Aletirik endured four days of torture in police custody between July 16 and 20. He was stripped down to his underwear, thrown in a cell with human feces all over the floor and constantly beaten and kicked. He faced a lynch mob, received multiple blows to his head and torso while handcuffed from behind and sustained a broken nose and ribs. Medical doctors under police pressure declined to record his injuries in official documents. The beatings continued in Sincan Prison, where he was taken after his formal arrest. He asked during his hearings for the CCTV video footage at the General Staff, police station and prison where he was subjected to torture, but the authorities declined to provide it. His recollection of events are in parallel with that of many other jailed officers who sustained severe beatings, torture and abuse while in police custody.
Report by Dr. Ömer Faruk Türkoğlu ignored the signs of torture and abuse on Lt. Murat Aletirik’s body:
There was only one medical report in his case file, written on July 19, 2016 by Dr. Ömer Faruk Türkoğlu, who did not bother to include any of Aletirik’s complaints. The broken nose, broken ribs, swelling in the head and signs of injury on parts of his body were not recorded in the doctor’s report, which appears to have been written up in haste. No information was provided as to whether or not the police were present during the examination. By law, police are barred from being present during doctor-patent conversation to ensure that the detainee can describe what really happened and the doctor can record it without any pressure. Doctors are also required to make a note if the police are present during the examination. Yet Dr.Türkoğlu did not make any note in the report and simply wrote that no additional findings were observed as if the victim had undergone a previous medical examination.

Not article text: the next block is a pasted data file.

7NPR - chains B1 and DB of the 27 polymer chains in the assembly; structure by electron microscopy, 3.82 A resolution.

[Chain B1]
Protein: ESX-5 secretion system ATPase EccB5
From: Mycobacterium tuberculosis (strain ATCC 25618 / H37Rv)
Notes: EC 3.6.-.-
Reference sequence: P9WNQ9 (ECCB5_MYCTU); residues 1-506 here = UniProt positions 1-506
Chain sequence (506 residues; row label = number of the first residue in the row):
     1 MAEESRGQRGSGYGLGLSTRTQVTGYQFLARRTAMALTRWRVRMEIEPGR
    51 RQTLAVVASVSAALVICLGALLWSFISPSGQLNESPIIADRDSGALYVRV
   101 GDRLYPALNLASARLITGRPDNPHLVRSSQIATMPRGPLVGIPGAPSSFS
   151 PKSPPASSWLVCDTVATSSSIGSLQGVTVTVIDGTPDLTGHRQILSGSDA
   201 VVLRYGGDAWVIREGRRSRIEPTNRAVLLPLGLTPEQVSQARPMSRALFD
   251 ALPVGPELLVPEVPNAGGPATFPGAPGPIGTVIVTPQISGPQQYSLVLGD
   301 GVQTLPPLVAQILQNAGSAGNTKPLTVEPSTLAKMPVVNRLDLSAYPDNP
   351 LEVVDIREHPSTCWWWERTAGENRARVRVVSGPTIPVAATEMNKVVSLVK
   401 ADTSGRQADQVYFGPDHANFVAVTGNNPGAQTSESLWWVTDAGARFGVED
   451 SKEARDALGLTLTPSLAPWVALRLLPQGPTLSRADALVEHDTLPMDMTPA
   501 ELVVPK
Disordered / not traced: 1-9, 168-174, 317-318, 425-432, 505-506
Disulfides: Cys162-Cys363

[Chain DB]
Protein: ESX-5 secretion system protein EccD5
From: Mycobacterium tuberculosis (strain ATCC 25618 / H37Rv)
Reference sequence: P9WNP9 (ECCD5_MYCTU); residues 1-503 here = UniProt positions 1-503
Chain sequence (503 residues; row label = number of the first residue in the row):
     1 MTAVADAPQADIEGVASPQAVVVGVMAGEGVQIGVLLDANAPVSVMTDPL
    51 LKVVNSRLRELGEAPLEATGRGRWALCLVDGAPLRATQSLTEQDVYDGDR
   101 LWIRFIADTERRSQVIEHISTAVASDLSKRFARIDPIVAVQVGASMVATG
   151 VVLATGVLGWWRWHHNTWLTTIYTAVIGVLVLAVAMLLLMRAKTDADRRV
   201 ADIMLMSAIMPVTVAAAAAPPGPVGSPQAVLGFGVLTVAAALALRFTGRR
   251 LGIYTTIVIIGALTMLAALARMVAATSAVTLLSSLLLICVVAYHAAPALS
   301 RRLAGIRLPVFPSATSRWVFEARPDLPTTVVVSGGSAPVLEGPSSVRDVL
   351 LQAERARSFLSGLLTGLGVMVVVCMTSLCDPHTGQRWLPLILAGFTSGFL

Lt. Murat Aletirik’s statement revealing the torture and abuse he suffered while under custody and in prison: